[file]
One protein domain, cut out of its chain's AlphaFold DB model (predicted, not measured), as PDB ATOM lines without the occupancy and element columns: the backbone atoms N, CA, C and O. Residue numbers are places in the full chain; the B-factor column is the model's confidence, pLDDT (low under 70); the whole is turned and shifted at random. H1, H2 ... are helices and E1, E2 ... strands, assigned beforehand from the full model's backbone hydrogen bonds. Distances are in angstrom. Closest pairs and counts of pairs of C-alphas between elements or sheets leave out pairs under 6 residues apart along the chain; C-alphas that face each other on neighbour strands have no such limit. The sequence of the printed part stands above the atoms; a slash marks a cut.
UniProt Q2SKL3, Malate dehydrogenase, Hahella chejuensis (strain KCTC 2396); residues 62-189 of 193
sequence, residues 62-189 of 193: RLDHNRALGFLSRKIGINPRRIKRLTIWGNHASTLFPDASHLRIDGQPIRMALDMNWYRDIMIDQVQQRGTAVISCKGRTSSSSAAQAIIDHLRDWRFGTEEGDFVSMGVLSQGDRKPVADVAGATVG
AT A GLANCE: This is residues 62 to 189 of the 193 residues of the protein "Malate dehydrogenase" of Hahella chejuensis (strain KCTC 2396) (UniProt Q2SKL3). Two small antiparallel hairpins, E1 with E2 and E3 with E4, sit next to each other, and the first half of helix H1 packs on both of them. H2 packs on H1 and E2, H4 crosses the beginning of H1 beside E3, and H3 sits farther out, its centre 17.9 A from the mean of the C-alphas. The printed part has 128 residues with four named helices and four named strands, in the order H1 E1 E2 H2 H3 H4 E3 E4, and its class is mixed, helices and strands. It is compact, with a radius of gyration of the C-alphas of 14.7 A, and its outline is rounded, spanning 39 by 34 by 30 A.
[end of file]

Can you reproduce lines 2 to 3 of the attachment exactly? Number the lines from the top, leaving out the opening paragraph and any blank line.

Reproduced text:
sequence, residues 62-189 of 193: RLDHNRALGFLSRKIGINPRRIKRLTIWGNHASTLFPDASHLRIDGQPIRMALDMNWYRDIMIDQVQQRGTAVISCKGRTSSSSAAQAIIDHLRDWRFGTEEGDFVSMGVLSQGDRKPVADVAGATVG
AT A GLANCE: This is residues 62 to 189 of the 193 residues of the protein "Malate dehydrogenase" of Hahella chejuensis (strain KCTC 2396) (UniProt Q2SKL3). Two small antiparallel hairpins, E1 with E2 and E3 with E4, sit next to each other, and the first half of helix H1 packs on both of them. H2 packs on H1 and E2, H4 crosses the beginning of H1 beside E3, and H3 sits farther out, its centre 17.9 A from the mean of the C-alphas. The printed part has 128 residues with four named helices and four named strands, in the order H1 E1 E2 H2 H3 H4 E3 E4, and its class is mixed, helices and strands. It is compact, with a radius of gyration of the C-alphas of 14.7 A, and its outline is rounded, spanning 39 by 34 by 30 A.